Verse 21: "My mouth shall speak the praise of the LORD, and let all flesh bless His Holy name forever and ever."

Now I want to spend some time comparing Psa. 150 and Psa. 1, and it's enough to take your breath away and inspire you. Here there are powerful praises like no where else in the Psalms, not in the intense form as it is.

Psalm 150:1: "O praise the LORD. Praise God in His sanctuary; praise Him in the firmament of His power. Praise Him for His mighty acts; praise Him according to His excellent greatness. Praise Him with the sound of the ram's horn; praise Him with the harp and lyre. Praise Him with the drum and dance; praise Him with stringed instruments and pipes. Praise Him on the loud cymbals; praise Him with the resounding cymbals" (vs 1-5).

Why? One of the reasons to praise God is to understand the true greatness of Psa. 1. I wasn't sure if I should do it this way or not. I went back and forth, but finally decided that it needs to be done.

Almost every one of us feels inadequate. We don't pray enough, we don't study enough, don't seem to get it, I'm old, I'm gray and wrinkled. Some of us can't stand, some of us are bed-ridden! I read the e-mails that we get on pray for this and that individual, suffering from diabetes, cancer, whatever it may be.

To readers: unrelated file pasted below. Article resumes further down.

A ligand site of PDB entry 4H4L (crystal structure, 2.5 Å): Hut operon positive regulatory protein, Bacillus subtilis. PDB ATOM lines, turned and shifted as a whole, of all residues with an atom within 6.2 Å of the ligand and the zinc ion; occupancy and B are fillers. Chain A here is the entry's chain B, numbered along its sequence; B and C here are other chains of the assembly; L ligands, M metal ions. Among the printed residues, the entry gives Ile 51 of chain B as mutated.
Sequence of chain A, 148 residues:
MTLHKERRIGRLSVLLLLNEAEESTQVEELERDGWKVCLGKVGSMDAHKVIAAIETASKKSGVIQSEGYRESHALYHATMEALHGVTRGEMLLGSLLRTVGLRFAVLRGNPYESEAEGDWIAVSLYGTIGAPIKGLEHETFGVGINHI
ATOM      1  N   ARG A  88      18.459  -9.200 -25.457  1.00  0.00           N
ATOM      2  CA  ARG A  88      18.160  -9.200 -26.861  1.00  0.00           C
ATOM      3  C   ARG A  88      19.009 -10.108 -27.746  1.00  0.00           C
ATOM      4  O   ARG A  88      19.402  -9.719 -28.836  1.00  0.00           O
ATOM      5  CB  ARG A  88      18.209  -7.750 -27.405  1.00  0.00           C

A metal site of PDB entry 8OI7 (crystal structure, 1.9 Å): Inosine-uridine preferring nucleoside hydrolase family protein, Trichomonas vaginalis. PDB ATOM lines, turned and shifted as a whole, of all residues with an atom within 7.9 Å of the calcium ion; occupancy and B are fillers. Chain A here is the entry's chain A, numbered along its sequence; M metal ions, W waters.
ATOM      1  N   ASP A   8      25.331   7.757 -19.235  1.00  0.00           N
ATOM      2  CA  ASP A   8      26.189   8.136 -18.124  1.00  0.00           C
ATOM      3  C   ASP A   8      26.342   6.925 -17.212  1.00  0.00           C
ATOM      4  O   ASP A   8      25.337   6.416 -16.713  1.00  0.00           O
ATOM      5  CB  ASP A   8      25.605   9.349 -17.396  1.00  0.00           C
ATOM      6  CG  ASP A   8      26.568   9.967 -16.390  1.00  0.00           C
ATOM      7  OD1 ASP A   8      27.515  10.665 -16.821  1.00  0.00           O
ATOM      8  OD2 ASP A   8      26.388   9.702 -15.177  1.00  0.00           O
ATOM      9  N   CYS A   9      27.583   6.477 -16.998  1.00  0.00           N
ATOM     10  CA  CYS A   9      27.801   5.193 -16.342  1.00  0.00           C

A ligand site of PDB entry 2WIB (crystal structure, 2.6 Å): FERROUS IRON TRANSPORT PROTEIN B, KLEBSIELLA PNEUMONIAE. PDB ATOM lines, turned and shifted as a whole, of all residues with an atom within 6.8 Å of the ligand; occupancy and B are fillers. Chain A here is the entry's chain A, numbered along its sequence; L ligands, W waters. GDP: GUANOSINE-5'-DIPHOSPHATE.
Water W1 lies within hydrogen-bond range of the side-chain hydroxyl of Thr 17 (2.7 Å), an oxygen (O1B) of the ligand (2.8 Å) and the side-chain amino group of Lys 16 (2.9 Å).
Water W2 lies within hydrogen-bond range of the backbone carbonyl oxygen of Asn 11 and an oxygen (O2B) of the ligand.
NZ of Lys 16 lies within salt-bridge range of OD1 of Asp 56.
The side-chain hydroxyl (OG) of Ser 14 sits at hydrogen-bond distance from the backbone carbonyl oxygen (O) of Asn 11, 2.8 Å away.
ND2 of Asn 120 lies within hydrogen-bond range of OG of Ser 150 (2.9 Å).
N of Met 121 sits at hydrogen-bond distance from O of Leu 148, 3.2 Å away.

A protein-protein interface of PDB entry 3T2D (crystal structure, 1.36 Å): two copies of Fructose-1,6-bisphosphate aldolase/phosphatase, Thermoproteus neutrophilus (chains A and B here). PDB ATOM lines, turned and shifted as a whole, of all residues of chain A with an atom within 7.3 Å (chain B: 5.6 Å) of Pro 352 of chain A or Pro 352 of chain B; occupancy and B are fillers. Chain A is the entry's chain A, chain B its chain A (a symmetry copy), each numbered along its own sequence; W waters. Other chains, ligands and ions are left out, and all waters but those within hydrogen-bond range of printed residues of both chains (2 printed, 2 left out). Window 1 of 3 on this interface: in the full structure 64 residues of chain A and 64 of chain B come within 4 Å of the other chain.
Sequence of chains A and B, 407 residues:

But the truth is, God knows that! That's what His interest is. I'll use myself of a humorous example:

Technology and I do not go together. Everybody who knows me knows that! When they say that the technology gene was passed out, I was behind the door and they opened up the door and it's a good thing I was way behind the door or they would have broken my nose.

Whoa is me! The Father in heaven looks at me and says, 'Mike, you know I had a servant about 34-3500 years ago, and I had a job for him. He didn't want to do it. He said, I'm unable, I can't speak, I stutter and no matter how hard I tried to get him to do it, he wouldn't do it. If I really twisted his arm, I probably could have. Finally, I said, He's your brother, he can talk and be your spokesman! The work got done!'

So, here I am and we're talking about the 21st century with computers, ports, this and that, hooking this and that, go here, go there….

God says to me, 'Mike, just like My servant of 3500 years ago, I got a guy in Ohio, his name is (inaudible) and a couple of guys in your next of the woods (inaudible) and they know computers and they can help. They can get them (inaudible) so stop moaning and get a job and get it done.

But that's minor, so minor! We have people who are bed-ridden. We used to say on campus, 'Cut the mustard' and old age takes over. It's interesting that Psa. 1 says that known of that's needed. Let's see what it says and what it doesn't say! Who is a righteous man?